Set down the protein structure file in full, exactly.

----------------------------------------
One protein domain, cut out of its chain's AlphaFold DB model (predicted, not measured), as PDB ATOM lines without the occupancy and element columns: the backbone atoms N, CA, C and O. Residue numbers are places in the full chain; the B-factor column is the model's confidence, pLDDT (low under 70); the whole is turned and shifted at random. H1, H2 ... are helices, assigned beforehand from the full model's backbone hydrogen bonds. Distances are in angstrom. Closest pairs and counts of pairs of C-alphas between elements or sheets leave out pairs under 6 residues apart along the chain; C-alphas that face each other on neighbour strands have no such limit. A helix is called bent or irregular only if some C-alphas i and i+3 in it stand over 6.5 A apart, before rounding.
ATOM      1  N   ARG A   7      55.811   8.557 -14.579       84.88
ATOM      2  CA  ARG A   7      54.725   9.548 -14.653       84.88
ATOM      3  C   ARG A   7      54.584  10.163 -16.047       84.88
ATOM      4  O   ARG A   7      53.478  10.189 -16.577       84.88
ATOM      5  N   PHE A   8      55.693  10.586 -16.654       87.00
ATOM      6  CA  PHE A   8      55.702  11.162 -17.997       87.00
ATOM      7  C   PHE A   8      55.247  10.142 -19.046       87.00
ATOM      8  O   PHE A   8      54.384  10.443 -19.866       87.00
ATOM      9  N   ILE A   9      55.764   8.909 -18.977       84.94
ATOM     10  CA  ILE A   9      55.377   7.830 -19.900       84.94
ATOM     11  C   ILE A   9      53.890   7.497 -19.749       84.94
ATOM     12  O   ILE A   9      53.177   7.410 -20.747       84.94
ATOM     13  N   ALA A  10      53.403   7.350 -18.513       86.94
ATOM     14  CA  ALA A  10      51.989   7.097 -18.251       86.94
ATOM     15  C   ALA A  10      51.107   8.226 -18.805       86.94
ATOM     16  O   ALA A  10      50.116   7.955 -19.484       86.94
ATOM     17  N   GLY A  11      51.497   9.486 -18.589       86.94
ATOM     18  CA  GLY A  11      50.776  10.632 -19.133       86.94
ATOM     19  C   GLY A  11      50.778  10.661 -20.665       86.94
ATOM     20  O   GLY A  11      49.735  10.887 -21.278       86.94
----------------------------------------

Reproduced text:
One protein domain, cut out of its chain's AlphaFold DB model (predicted, not measured), as PDB ATOM lines without the occupancy and element columns: the backbone atoms N, CA, C and O. Residue numbers are places in the full chain; the B-factor column is the model's confidence, pLDDT (low under 70); the whole is turned and shifted at random. H1, H2 ... are helices, assigned beforehand from the full model's backbone hydrogen bonds. Distances are in angstrom. Closest pairs and counts of pairs of C-alphas between elements or sheets leave out pairs under 6 residues apart along the chain; C-alphas that face each other on neighbour strands have no such limit. A helix is called bent or irregular only if some C-alphas i and i+3 in it stand over 6.5 A apart, before rounding.
ATOM      1  N   ARG A   7      55.811   8.557 -14.579       84.88
ATOM      2  CA  ARG A   7      54.725   9.548 -14.653       84.88
ATOM      3  C   ARG A   7      54.584  10.163 -16.047       84.88
ATOM      4  O   ARG A   7      53.478  10.189 -16.577       84.88
ATOM      5  N   PHE A   8      55.693  10.586 -16.654       87.00
ATOM      6  CA  PHE A   8      55.702  11.162 -17.997       87.00
ATOM      7  C   PHE A   8      55.247  10.142 -19.046       87.00
ATOM      8  O   PHE A   8      54.384  10.443 -19.866       87.00
ATOM      9  N   ILE A   9      55.764   8.909 -18.977       84.94
ATOM     10  CA  ILE A   9      55.377   7.830 -19.900       84.94
ATOM     11  C   ILE A   9      53.890   7.497 -19.749       84.94
ATOM     12  O   ILE A   9      53.177   7.410 -20.747       84.94
ATOM     13  N   ALA A  10      53.403   7.350 -18.513       86.94
ATOM     14  CA  ALA A  10      51.989   7.097 -18.251       86.94
ATOM     15  C   ALA A  10      51.107   8.226 -18.805       86.94
ATOM     16  O   ALA A  10      50.116   7.955 -19.484       86.94
ATOM     17  N   GLY A  11      51.497   9.486 -18.589       86.94
ATOM     18  CA  GLY A  11      50.776  10.632 -19.133       86.94
ATOM     19  C   GLY A  11      50.778  10.661 -20.665       86.94
ATOM     20  O   GLY A  11      49.735  10.887 -21.278       86.94